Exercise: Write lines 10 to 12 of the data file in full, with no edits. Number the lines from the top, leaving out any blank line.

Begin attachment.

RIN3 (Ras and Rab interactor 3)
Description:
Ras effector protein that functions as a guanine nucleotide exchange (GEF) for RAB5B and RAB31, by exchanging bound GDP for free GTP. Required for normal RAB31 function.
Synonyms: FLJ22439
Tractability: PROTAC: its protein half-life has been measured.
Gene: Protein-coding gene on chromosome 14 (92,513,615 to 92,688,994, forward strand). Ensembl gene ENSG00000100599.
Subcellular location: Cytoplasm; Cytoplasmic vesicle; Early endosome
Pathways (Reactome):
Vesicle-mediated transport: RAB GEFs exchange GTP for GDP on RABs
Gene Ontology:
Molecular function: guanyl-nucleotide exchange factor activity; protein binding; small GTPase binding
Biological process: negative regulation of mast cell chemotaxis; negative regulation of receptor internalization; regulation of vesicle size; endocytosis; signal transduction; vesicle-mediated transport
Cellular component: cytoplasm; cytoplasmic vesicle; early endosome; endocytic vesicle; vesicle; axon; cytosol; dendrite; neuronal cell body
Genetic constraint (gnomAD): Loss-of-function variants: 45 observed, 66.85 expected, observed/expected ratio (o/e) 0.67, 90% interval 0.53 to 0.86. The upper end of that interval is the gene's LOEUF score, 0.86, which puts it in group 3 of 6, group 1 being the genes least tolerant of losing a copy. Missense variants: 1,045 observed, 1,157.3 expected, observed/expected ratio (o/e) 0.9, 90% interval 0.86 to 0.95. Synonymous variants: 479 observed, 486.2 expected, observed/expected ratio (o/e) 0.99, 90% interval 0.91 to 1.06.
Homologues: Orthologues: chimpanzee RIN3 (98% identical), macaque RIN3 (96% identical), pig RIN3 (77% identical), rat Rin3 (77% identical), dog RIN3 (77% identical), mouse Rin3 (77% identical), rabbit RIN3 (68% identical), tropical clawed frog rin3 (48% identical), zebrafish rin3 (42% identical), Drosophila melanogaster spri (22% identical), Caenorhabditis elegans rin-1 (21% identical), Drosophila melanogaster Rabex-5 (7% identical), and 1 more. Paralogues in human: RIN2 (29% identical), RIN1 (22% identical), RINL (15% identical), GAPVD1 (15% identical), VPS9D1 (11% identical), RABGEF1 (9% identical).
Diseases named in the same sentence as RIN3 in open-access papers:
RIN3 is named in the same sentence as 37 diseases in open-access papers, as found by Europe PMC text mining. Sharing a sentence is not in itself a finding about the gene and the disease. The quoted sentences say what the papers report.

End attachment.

Gene Ontology:
Molecular function: guanyl-nucleotide exchange factor activity; protein binding; small GTPase binding
Biological process: negative regulation of mast cell chemotaxis; negative regulation of receptor internalization; regulation of vesicle size; endocytosis; signal transduction; vesicle-mediated transport